that is, to the church. This gives the Corinthian church with its miraculous gifts a completely harmonious identification as a church which had received the baptism of the Spirit. There seems to be no other definite case beyond these we have mentioned.
This miraculous manifestation of tongues, gifts, and other Holy Spirit demonstrations did not take place in every instance of salvation are significant, and this more firmly substantiates our belief that it is for a special purpose in the progressive revelation of this period. It was given wherever the Lord thought it necessary to designate the church as Hiis incarnate presence and to show that it was to include all nations. This could well be the significance of the "one body" idea in I Cor. 12:13 and other passages like those in Ephesians and Colossians, as the context often indicates.
Some examples which show that this baptism did not accompany every instance of salvation are significant. There is the conversion of ilie Ethiopian eunuch, of Saul (one might say, an important example), of Lydia, of the Philippian jailer and perhaps others without any baptism of the Spirit.
Besides, as Dr. Carroll points out, the baptism of the Spirit here is a fulfilment of the type of the pillar of cloud and fire on the tabernacle and the temple, a baptism of dedication of the house of the Lord. We might add, in contrast, that the baptism into (or unto) Christ, as spoken of in Romans 6:3-4, is a baptism typified in the Red Sea experience, a type of salvation as realized in the believer. The baptism of a believer "into the death of Christ" ("unto" is perhaps the better word) sets forth that which is experienced in regeneration. It is also performed by the Spirit. The baptism of the church in the Spirit was for another purpose entirely, and it was performed by Jesus Himself. This is a very significant distinction.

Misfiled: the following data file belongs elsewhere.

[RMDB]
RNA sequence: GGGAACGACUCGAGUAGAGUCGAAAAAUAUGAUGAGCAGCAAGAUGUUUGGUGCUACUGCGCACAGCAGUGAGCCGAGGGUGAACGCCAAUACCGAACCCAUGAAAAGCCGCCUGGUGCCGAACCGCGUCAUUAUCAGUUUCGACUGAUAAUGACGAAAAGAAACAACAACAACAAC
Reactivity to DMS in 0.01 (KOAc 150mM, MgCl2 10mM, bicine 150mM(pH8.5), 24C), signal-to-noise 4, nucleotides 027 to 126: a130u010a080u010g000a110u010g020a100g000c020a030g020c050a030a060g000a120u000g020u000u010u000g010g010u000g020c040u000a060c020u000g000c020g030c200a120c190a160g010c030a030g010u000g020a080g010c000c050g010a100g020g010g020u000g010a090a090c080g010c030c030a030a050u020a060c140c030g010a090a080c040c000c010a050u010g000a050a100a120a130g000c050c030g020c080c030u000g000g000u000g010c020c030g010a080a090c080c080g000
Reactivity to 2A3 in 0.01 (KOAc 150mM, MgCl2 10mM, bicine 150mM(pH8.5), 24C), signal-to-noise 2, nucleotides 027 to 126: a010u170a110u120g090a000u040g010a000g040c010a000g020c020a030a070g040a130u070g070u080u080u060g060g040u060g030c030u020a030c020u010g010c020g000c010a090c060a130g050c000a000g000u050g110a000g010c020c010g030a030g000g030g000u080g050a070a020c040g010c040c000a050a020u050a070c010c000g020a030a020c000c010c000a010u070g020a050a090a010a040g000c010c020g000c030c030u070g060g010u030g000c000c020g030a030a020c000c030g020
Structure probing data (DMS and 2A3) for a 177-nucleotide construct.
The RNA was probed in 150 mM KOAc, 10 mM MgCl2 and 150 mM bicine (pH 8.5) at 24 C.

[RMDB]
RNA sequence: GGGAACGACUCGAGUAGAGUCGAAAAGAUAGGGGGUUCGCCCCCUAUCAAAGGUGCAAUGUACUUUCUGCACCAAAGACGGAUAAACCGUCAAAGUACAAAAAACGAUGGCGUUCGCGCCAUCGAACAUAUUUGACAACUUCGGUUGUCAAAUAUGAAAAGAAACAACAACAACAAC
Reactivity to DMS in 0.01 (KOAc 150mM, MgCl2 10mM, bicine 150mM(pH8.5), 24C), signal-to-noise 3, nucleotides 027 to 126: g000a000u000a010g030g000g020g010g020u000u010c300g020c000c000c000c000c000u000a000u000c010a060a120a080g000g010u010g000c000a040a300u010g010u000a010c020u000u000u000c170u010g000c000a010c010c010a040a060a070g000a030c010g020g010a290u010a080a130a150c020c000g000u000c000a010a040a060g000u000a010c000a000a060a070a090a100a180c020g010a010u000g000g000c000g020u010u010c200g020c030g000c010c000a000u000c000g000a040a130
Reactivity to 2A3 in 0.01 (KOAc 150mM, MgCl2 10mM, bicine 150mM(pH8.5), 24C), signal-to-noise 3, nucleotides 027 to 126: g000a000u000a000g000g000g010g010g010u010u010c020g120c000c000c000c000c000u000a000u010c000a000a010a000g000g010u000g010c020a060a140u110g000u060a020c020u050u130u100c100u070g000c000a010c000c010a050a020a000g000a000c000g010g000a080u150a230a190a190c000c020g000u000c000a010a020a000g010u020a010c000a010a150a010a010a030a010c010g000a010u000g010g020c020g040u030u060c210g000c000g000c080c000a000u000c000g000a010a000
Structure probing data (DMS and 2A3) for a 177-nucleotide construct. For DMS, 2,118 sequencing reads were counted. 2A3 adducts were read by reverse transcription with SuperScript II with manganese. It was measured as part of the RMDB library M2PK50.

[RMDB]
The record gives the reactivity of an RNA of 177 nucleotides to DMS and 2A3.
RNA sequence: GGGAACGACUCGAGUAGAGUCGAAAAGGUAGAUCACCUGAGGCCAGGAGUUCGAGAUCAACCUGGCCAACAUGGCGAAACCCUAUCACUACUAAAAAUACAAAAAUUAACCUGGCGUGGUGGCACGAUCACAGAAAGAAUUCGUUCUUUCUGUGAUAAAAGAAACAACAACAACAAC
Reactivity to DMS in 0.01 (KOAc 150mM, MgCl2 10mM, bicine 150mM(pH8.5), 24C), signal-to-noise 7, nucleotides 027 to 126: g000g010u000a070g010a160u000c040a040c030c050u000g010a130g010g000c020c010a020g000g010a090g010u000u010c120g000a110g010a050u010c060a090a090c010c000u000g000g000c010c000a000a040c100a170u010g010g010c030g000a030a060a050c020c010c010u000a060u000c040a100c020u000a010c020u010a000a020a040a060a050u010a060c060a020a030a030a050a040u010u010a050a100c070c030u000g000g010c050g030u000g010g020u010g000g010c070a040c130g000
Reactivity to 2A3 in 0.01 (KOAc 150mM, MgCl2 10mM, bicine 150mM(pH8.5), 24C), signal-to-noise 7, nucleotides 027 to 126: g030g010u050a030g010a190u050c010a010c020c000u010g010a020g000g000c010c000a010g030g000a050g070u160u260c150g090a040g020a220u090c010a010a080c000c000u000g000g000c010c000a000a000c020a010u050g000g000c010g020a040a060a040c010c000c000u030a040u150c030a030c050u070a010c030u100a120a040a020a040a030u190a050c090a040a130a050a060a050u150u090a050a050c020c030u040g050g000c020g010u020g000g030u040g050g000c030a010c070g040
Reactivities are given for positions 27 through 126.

At the initiation of every great epoch in God's unfolding purposes, there seems to have been some display of miracle to attest the purpose of God and to identify Him with His chosen agency of expression. Witness the giving of the law at Sinai and, as we have indicated, the baptism of the pillar of cloud and fire upon the tabernacle and the temple respectively as examples. Likewise, this baptism of the Spirit seems to fit this pattern of God's way.
The baptism of the Spirit has served its purpose, the Spirit now abides with His churches in the believers who constitute
them, and the church age is on its way. That Spirit now through these churches not only develops, comforts, nurtures and enlightens these believers, but also through them He brings the impact of convicting power upon the world. A little later we shall see Him inspiring the Word by which He will guide the churches after the apostles and prophets are gone.
1 Carroll, op. cit., Acts, p. 55. Note: We find it hard to see Dr. Carroll's interpretation that the "baptism of fire" (Mt. 3:11) means "everlasting punishment in hell" (See ibid., p. 64). We think it could mean the tongues like as of fire which appeared on the day of Pentecost. However, commentators disagree on this, and we hold no dogmatic position.
2 Carroll, op. cit., I Cor. XIX.
[Buell H. Kazee, The Church and the Ordinances, Lexington, KY, 1965, pp. 58-65.]